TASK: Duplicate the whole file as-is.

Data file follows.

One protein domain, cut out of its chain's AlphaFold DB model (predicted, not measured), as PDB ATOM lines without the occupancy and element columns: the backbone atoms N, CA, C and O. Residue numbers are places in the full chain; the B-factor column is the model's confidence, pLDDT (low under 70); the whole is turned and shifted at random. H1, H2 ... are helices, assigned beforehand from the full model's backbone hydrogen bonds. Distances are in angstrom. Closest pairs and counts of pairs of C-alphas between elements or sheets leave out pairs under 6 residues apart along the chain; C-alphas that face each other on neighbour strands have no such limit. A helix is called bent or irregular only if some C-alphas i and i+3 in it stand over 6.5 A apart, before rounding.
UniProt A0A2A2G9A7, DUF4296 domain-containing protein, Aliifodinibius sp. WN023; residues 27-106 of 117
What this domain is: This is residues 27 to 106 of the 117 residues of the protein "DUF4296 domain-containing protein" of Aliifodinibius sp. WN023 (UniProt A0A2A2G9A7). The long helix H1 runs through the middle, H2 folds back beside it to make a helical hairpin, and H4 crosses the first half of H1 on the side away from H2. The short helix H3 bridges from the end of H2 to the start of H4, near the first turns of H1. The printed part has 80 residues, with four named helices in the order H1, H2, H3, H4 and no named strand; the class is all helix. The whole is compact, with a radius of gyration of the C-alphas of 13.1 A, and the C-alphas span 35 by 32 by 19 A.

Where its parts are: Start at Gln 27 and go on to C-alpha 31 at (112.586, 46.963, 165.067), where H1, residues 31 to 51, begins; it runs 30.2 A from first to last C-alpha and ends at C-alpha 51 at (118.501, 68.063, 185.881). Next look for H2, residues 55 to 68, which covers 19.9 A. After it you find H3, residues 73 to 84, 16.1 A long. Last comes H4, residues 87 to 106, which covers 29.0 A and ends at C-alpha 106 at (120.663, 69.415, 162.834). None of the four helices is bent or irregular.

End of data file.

One protein domain, cut out of its chain's AlphaFold DB model (predicted, not measured), as PDB ATOM lines without the occupancy and element columns: the backbone atoms N, CA, C and O. Residue numbers are places in the full chain; the B-factor column is the model's confidence, pLDDT (low under 70); the whole is turned and shifted at random. H1, H2 ... are helices, assigned beforehand from the full model's backbone hydrogen bonds. Distances are in angstrom. Closest pairs and counts of pairs of C-alphas between elements or sheets leave out pairs under 6 residues apart along the chain; C-alphas that face each other on neighbour strands have no such limit. A helix is called bent or irregular only if some C-alphas i and i+3 in it stand over 6.5 A apart, before rounding.
UniProt A0A2A2G9A7, DUF4296 domain-containing protein, Aliifodinibius sp. WN023; residues 27-106 of 117
What this domain is: This is residues 27 to 106 of the 117 residues of the protein "DUF4296 domain-containing protein" of Aliifodinibius sp. WN023 (UniProt A0A2A2G9A7). The long helix H1 runs through the middle, H2 folds back beside it to make a helical hairpin, and H4 crosses the first half of H1 on the side away from H2. The short helix H3 bridges from the end of H2 to the start of H4, near the first turns of H1. The printed part has 80 residues, with four named helices in the order H1, H2, H3, H4 and no named strand; the class is all helix. The whole is compact, with a radius of gyration of the C-alphas of 13.1 A, and the C-alphas span 35 by 32 by 19 A.

Where its parts are: Start at Gln 27 and go on to C-alpha 31 at (112.586, 46.963, 165.067), where H1, residues 31 to 51, begins; it runs 30.2 A from first to last C-alpha and ends at C-alpha 51 at (118.501, 68.063, 185.881). Next look for H2, residues 55 to 68, which covers 19.9 A. After it you find H3, residues 73 to 84, 16.1 A long. Last comes H4, residues 87 to 106, which covers 29.0 A and ends at C-alpha 106 at (120.663, 69.415, 162.834). None of the four helices is bent or irregular.